26 November 2012

Tlicho canoe trip

It was one of those life-defining experiences, a rite of passage I heard my crew boss say. Eleven days by canoe...the trails of their ancestors...approximately 300 km from Behchoko to Wekweeti...through lakes and rivers mostly all upstream…and 48 portages. We were supposed to be traveling with the 11 other canoes that had left two days earlier, but somehow we ended up doing the entire trip alone…six of us in a lone canoe in the middle of nowhere. We had no gun. Our satellite phone had occasional reception at best, and we ran out of bear bangers days before the end. So when the second bear appeared, our crew boss hit a paddle to the stainless steel kettle to keep him at bay. That bear was staring right at us about 100 metres away, directly in our path. It always amazes me to see a bear..to remember we share the same planet.

It never got dark. The sun dipped below the horizon from about 1 to 4am, but it was always light. The sunsets and sunrises were spectacular; we paddled into many of them. The mosquitoes would come out at dusk. They were horrible. A bug jacket and extra deet couldn’t keep them away. Still, next to the majestic beauty of Canada’s north, of untouched land and silent song, they somehow became bearable.

Every year the Tlicho People have an assembly in one of their four communities. Most people will fly into the receiving one, but a hundred or so will paddle in, retracing the steps of their ancestors. I was the First Nation band manager (senior admin officer) in Wekweeti, the smallest and most isolated of those communities for several years a decade ago. Paddling into my old community was a real privilege, retracing the steps that so many of the elders, whom I’ve known well, had done so many times before. In the old days they would follow the caribou up to Wekweeti then return to Behchoko in the Summer to trade furs, gather together, and fish. They used birch bark canoes and later canvas; we had kevlar. We had an elder in our boat who told us many old-time stories throughout the journey, made us their delicious traditional bannock, and cooked the fish that we caught.

Our trip began with a bald eagle flying overhead. It felt like a good omen. I was given some tobacco from my friend to leave as offerings on the land and lakes we would be crossing, and I scattered a little every now and then, accompanied by prayer. Then one day as I was making my way across one of the longer portages with a heavy bag, aching muscles, burning sun and mosquitoes everywhere, I broke down. I hadn’t smoked in years, but I needed a momentary escape. There were no phones, no internet, no showers, and I knew it would be like that for another week. There was a cigarette. And I indulged.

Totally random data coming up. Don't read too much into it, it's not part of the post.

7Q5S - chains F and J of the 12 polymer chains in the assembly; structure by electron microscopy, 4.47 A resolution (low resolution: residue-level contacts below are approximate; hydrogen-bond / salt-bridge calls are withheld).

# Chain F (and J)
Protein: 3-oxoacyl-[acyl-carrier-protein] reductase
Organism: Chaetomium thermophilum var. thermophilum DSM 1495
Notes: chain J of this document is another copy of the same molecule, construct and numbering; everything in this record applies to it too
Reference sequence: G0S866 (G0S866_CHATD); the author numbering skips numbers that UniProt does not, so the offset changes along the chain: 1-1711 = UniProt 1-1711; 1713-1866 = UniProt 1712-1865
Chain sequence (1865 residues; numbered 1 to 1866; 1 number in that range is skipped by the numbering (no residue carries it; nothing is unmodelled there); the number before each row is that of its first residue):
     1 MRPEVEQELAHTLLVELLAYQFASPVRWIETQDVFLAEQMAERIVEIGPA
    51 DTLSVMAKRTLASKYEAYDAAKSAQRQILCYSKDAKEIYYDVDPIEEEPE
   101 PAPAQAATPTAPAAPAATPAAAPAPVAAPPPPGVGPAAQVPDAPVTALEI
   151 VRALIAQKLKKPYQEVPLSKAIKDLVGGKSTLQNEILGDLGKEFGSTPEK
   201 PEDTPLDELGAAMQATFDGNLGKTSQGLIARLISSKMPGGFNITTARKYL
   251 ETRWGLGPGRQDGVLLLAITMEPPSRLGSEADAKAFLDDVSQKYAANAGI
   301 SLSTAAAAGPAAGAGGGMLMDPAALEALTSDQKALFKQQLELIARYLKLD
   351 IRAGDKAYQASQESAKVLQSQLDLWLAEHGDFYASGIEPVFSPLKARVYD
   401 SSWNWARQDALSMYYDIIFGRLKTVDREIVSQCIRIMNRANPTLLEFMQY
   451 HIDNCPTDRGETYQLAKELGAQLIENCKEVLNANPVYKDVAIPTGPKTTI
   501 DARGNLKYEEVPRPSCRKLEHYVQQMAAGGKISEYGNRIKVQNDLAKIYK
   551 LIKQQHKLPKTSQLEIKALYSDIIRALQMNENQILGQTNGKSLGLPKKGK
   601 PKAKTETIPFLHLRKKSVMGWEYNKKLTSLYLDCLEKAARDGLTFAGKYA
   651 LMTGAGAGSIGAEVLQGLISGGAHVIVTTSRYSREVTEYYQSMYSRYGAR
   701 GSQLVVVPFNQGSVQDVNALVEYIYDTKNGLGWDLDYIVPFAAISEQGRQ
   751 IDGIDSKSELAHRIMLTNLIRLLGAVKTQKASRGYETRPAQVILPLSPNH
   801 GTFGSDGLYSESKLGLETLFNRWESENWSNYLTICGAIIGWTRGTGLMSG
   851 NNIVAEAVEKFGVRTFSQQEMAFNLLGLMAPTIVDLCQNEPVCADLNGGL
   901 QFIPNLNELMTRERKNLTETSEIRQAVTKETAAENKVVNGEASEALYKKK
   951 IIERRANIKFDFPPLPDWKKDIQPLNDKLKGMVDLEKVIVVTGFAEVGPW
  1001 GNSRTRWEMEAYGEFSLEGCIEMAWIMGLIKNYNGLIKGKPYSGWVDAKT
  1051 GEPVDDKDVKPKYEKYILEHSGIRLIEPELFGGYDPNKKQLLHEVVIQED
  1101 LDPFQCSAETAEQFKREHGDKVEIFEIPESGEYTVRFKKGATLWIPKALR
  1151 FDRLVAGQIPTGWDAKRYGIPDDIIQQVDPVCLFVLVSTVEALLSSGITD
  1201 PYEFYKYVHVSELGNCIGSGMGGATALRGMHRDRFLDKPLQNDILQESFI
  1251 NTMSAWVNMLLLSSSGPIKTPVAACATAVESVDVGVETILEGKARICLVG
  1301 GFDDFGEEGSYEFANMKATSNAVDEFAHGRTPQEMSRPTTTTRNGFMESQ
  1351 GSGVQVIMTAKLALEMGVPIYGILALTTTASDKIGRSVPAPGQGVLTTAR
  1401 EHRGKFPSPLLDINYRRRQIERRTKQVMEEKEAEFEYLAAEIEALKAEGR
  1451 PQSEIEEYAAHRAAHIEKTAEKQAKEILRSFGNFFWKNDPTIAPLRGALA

A few days into the journey we had big rainstorms, which made us stay at the same camp for two days. I normally don’t like rainy days when I’m camping but this was a welcomed blessing to allow some soothing of my sore muscles. Around 11pm or so on the second night, the rain stopped and the sky turned red. It was surreal, like biblical. Then, just when it seemed it could never get better, out came the huge rainbow… That was the last time we would have a ‘day off’. We usually travelled 10 to 12 hours per day, sometimes 14 trying to catch up to the others. One day we started in the late afternoon and paddled until 7am; that sunset was incredible. Then it remained light while the sun dipped under the horizon for a few hours, followed by dense morning mist traveling through the sunrise. It was spectacularly gorgeous.

There were singing loons accompanying us on the trails; I hadn’t realized that they have so many different songs. There were also other birds that made such glorious melodies my heart would dance. Sometimes I would learn their call, whistle back and we’d sing to each other for a while, as though engaged in conversation. Sometimes we would pass a nest and a bird would start balking and wouldn’t stop until we were far ahead. Once we arrived at a portage and there lay a nest amidst the grassy swamp. A container of art, countless perfectly placed sticks intertwined together with about 8 or 9 eggs justly arranged in two circular rows. It was as though someone had taken great efforts to make this basket for Easter, and all that was left to do was to paint the eggs. The elder told us they were duck eggs. Then there were the dragonflies. They were as big as humming birds, and there were many.

We saw lots of beaver houses too. They were quite large, made with piles of branches and roots intertwined and cemented together by mud and earth. I found out later through google that the beavers get in and out by two separate underwater tunnels, and they don’t apply any mud at the peak of the lodge in order to allow for ventilation. They hollow out a dry chamber for their living space above the water line, and there is usually another little room for drying off and exiting the water. We never saw beavers around their homes, but on two occasions through the early morning mist we watched a couple swim across the lake.

Sometimes a part of the portage would be too wet and swampy to carry things so our crew leader would make a bridge by cutting down some trees. He was so efficient. Ghost Lake was a very long lake; it would take a whole day of straight paddling to get across. Papa Loko, the spirit of the wind, was at our backs that day. So our leader took the blue tarp, two trees that he shaved, and some rope, and he made us a sail. Throughout the journey he guided us to safety and taught us about the ways of the land and how to survive on it.